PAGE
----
story 24 August 2023

Eimear won’t let her visual impairment stand in the way of completing her expedition

14-year-old Eimear has achieved her Bronze Award and recently completed her Silver Expedition at Bridgewater High School. Something, she says, that helped her discover a new level of independence. Eimear has a visual impairment and describes the biggest challenge on the expedition being navigating the uneven terrain. With help from the DofE’s Resilience Fund and Warrington Borough Council’s Direct Payments Award, Bridgewater High School were able to support Eimear with extra equipment on her expedition, including funding for a sighted guide. In addition, Eimear bought two walking poles which she used instead of her cane during the expedition. She says that having additional needs should never stop you from reaching your goals. Read her story.

“For both of my expeditions the equipment I received was really helpful. I had a walkie talkie that I kept in my tent so I could talk to a member of staff if I needed anything. I also had a boiling aid for my Trangia, which was a metal disc with bridges that rattles once the water starts to boil. I also bought some extra equipment for myself, including two walking poles which really helped me be more independent and I adapted really quickly and soon became one of the fastest in the group! During my Bronze Expedition we were mostly navigating through fields, but for Silver the terrain was more challenging and there were more hills. I had a sighted guide for both expeditions, but I was definitely more independent on my Silver, and that felt really rewarding. You don’t want to be guided all of the time, and for some of the paths on our Silver, I couldn’t be because they were too narrow.”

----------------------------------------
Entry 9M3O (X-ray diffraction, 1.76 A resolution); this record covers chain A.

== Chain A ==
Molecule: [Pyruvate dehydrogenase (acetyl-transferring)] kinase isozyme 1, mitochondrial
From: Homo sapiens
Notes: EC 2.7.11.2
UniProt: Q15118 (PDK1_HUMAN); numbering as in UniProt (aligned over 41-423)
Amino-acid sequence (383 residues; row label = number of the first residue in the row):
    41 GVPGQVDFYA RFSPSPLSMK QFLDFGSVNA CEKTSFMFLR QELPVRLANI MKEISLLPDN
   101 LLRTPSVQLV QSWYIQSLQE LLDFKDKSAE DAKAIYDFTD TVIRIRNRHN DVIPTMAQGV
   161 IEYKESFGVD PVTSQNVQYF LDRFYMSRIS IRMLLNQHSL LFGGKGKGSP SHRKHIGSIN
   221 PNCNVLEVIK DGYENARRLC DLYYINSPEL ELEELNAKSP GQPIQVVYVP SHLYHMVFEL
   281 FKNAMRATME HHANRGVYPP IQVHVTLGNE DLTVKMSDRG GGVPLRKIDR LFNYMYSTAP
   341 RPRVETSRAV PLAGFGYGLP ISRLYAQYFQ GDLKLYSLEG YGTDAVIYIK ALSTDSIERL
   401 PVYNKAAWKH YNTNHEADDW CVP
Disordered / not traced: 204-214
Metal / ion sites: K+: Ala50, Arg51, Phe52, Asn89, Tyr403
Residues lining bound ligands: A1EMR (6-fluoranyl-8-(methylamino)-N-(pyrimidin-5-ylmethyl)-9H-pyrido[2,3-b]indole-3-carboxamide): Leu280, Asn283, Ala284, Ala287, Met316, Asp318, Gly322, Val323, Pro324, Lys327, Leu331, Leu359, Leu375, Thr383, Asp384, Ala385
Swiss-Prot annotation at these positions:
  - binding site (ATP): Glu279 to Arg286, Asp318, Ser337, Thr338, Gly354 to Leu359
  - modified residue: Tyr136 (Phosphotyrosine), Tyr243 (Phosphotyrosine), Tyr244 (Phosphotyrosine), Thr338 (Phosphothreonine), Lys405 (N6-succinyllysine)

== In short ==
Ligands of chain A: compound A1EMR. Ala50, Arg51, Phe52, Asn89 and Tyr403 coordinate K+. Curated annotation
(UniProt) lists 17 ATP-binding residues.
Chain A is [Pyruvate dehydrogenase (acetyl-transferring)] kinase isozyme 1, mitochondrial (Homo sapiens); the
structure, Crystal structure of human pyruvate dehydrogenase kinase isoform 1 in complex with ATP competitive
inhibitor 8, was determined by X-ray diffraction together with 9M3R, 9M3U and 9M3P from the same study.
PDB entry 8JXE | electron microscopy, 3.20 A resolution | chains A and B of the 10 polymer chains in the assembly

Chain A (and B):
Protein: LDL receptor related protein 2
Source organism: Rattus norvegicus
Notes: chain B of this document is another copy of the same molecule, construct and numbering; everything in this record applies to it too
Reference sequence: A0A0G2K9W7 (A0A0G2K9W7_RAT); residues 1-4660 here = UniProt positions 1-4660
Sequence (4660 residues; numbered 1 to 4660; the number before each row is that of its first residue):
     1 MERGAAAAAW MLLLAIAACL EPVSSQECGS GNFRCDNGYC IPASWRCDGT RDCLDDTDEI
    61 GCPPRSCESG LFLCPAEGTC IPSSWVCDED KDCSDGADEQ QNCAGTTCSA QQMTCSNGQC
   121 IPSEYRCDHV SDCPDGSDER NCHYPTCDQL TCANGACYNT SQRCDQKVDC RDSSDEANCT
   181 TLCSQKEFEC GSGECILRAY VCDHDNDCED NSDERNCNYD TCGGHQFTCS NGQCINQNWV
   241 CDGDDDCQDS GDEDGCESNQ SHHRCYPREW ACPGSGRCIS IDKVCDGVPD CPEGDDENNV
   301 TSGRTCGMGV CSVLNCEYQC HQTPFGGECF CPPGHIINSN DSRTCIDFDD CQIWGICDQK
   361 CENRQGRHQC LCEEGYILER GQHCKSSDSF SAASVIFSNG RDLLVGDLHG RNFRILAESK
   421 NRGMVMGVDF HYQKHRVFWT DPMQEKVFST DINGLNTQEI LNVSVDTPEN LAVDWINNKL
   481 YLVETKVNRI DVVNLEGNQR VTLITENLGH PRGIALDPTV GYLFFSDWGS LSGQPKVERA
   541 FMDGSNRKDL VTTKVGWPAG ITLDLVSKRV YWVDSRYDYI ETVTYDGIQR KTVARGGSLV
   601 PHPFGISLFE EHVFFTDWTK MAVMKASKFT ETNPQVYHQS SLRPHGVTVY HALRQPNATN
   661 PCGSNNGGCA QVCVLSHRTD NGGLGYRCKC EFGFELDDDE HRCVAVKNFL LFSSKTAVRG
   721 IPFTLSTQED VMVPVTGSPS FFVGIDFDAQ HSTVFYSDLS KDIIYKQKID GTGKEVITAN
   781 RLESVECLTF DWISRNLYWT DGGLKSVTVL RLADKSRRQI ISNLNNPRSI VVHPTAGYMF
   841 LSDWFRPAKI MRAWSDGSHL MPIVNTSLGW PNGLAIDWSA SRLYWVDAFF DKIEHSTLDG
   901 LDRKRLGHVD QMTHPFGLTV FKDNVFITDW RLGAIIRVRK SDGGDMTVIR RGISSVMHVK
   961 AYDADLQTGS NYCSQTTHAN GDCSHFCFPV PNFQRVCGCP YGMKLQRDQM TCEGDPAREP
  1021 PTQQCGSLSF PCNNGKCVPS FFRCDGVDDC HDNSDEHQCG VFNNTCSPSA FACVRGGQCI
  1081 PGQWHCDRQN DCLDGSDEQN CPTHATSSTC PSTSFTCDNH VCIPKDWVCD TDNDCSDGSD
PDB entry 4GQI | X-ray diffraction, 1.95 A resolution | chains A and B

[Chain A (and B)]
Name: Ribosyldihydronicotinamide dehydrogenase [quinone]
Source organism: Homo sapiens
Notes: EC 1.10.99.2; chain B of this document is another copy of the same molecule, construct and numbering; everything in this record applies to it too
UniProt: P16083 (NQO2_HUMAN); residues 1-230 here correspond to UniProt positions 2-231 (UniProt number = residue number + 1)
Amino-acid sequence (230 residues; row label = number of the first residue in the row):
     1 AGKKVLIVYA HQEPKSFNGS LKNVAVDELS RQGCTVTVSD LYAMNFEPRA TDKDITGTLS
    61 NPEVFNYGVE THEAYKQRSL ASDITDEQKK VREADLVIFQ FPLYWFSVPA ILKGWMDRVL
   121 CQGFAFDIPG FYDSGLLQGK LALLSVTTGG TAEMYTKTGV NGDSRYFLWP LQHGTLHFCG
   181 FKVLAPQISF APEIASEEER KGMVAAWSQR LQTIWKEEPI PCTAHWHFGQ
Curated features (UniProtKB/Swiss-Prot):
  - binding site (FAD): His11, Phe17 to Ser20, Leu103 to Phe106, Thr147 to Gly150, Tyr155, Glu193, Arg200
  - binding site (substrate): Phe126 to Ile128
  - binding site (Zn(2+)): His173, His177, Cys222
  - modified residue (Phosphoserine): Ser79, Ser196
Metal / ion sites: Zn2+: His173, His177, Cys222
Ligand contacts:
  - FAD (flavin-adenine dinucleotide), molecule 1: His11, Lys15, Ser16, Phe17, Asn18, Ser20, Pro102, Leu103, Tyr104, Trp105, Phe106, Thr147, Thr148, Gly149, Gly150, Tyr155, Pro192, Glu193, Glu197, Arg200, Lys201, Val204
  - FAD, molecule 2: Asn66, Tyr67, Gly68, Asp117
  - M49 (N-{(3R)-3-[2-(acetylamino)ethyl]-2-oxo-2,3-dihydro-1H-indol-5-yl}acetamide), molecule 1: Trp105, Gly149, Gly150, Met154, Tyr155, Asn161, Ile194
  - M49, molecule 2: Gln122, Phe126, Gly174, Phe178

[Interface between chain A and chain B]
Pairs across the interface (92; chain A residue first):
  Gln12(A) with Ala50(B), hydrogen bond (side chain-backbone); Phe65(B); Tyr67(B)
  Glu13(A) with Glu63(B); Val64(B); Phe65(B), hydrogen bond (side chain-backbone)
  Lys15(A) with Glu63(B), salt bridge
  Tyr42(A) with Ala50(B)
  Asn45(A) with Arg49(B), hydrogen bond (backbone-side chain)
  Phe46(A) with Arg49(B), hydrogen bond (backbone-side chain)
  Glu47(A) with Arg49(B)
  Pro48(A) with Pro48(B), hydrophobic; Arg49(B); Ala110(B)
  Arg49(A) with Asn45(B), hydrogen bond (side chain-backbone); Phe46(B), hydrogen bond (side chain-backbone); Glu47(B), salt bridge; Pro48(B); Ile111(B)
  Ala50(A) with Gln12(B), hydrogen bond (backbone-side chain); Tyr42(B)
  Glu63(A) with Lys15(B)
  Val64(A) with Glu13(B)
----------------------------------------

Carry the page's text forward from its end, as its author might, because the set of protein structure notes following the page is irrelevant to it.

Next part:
“The biggest challenge was probably navigating uneven terrain, especially when there were loose rocks and the ground would move. The downhill was often harder than the uphill, plus there were times where we did stray and at one point ended up crawling under some trees! The other challenge was just staying motivated to keep going, but we enjoyed it and all helped each other. I did lots of preparation beforehand, I’d walked miles with my family to build up my fitness level, so by the time I did my expedition I was feeling pretty confident. I enjoyed motivating the team and I tried to keep my backpack really organised, although this did slowly decline as the days went on! With the tent poles, they unfold similarly to my cane, so I felt really familiar with this and helped a lot with setting up the tents at the campsite.”

“Although there were challenges around the access of it, personally I really enjoyed the route. But to encourage more people to get outdoors, I think it would be good to have routes recommended for people with a visual impairment, so they can follow an easier path. I also think it would be good if they could make the styles that you climb over all the same so they are more familiar, as every one was different so each time I had to approach it differently. One thing that really helped me on my Bronze Expedition was that beforehand, my DofE Leader had walked the route and created an audio guide for me which describes things like the smell in a particular area or the terrain in a field. I usually have a BrailleNote with me but this is quite a heavy piece of kit and would be difficult to take on the expedition, so having an audio guide was really helpful.”

“I can’t see but I don’t think that should ever stop me doing anything. To someone else with a visual impairment, I’d say just give DofE a go because it has so many benefits. I was nervous about starting my Bronze, but I was so glad I challenged myself to do it, it increased my resilience and I’ve used skills that I didn’t even know I had before I started my DofE. I’m now thinking of doing Gold.”


Read more about our work to open-up access to the DofE for young people living in difficult circumstances through our Access Without Limits Funding.

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